After six weeks locked in the shed at the bottom of the NTK garden, wherein much deliberation, discussion and a small amount of bodily harm (non-grievous) took place, we finally have a name. I bring you... The Open Rights Group.
We were going to scribble it on the back on an envelope and pass it round, as per our normal working methodology, but we figured that this temporary blog could possibly do the job just as well. We will set up a permanent home on the web, so until then this rough and ready lean-to I whipped up just now will have to do.
So, what news of ORG, as we now like to be called? Whither our efforts this last few weeks?
Well, pretty much the first thing that we did was rope in a bunch of co-conspirators, so we now have on board:
We've also been having surreptitious chats with a few other people, twisting a few arms, and hope to announce some more names soon, just as soon as the plaster has set.
High on our agenda has been figuring out what it is that we're actually going to do. Pledging to 'fight for your digital rights' is all well and good, but it does sound a bit like a second-rate Beastie Boys track. We want to do something a bit more substantial than throw tantrums and nick VW badges, so here's our back-of-the-napkin manifesto for reclaiming you digital rights:
The Open Rights Group is committed to protecting your digital rights, to fighting bad legislation both in the UK and Europe, and to fostering a grassroots community of volunteers dedicated to campaigning on digital rights issues.
Your civil and human rights are being eroded in the digital realm. Government, big business and industry bodies are taking liberties with your digital liberties, actions they could never get away with in the "real" world.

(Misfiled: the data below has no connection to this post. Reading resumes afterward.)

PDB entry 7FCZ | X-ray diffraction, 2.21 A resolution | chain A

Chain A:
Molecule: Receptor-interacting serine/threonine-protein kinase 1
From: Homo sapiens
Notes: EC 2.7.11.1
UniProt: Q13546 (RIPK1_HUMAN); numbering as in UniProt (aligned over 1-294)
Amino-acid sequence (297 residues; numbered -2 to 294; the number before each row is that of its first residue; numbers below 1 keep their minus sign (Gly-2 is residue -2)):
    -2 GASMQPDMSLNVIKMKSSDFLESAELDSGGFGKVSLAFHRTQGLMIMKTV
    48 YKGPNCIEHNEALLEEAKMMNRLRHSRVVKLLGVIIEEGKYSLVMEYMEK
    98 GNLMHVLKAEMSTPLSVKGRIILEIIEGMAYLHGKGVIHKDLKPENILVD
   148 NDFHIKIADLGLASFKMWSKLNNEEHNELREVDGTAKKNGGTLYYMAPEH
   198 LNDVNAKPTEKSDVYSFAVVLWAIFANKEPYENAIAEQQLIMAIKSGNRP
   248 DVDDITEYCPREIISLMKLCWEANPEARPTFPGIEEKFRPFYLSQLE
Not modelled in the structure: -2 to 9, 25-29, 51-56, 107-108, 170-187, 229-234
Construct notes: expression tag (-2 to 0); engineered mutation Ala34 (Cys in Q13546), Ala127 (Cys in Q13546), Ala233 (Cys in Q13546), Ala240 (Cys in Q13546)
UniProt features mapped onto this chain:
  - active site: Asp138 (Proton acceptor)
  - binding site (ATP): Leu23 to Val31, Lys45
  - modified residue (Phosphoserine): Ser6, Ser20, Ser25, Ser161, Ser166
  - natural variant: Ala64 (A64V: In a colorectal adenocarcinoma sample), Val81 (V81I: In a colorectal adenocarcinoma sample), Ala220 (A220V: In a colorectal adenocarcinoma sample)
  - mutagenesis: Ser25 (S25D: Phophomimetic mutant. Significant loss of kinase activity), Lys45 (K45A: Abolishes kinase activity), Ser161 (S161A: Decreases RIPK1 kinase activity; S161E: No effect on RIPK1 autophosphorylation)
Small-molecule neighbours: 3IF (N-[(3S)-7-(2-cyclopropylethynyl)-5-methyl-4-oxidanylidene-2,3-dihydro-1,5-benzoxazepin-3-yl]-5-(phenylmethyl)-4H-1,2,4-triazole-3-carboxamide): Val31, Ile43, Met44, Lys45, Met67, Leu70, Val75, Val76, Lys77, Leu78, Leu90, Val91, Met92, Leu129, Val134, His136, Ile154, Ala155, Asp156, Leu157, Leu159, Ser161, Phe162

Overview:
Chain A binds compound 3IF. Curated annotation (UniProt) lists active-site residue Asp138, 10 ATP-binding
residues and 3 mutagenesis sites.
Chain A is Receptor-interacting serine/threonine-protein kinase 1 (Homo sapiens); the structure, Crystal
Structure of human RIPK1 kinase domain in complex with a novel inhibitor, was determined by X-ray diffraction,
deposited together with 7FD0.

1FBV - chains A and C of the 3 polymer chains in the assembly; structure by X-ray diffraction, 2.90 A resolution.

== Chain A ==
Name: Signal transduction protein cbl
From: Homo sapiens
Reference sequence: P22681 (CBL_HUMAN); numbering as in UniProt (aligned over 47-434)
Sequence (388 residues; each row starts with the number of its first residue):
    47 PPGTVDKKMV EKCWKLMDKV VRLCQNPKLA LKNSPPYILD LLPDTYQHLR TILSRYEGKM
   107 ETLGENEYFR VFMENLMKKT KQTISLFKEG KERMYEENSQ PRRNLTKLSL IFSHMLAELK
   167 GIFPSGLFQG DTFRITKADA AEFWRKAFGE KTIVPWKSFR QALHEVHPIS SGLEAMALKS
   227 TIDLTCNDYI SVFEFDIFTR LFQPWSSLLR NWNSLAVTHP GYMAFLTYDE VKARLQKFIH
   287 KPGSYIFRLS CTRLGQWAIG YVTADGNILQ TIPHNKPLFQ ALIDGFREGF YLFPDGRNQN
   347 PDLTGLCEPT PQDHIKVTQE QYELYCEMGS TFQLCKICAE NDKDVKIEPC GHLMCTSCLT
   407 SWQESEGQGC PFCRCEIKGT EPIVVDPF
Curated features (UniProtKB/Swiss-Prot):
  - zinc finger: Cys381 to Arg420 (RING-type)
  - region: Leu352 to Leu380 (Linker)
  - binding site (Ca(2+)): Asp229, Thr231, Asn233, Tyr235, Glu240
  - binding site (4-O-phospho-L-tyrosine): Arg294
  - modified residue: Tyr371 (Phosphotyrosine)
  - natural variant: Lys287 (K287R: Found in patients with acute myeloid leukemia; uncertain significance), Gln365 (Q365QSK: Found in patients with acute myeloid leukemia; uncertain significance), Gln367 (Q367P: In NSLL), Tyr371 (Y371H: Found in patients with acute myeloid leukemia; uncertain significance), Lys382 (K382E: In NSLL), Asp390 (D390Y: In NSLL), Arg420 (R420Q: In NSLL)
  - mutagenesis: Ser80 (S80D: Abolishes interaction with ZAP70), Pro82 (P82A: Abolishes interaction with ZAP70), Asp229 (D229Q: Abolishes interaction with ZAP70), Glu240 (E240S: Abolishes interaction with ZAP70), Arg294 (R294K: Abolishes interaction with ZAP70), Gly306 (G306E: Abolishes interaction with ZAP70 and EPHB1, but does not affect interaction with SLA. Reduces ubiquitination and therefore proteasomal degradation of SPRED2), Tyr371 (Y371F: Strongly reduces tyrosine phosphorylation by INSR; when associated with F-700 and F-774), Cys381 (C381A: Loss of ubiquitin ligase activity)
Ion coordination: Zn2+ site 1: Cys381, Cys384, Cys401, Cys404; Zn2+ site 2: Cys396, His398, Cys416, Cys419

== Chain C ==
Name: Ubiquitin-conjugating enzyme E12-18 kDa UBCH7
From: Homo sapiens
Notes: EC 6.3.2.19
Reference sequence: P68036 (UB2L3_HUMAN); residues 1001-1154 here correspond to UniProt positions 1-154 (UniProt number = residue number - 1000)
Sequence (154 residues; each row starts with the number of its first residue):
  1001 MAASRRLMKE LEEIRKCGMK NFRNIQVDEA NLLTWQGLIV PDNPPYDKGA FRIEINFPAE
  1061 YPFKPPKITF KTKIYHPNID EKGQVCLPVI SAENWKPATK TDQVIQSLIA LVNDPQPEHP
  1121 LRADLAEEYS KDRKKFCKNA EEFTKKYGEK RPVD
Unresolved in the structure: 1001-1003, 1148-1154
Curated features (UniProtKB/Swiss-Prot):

Our goals are:
Your right to privacy is being eroded by the government's ill-conceived ID card scheme, by biometric passports and the threat of vehicle tracking systems. Your right to free speech and freedom to use digital media is under threat from corporations who believe that 'fair use' of copyrighted works should exist only at their sufferance. Your right to private life and correspondence is under threat from a proposed European directive to log traffic and geographical data for every call you make, every SMS you send, every email you write, every website you visit.
It is essential in this time of international tension and uncertainty that we vigourously defend our digital civil liberties, ensuring that the our hard-won freedoms are not taken away simply because they've moved to the digital world.
We still have a lot to do and a lot to sort out, before the pledge matures, but we're on the case. I'll be posting here with news to keep you up to date with what we're doing, and will be keeping my eye out on the digital rights issues that come onto my radar.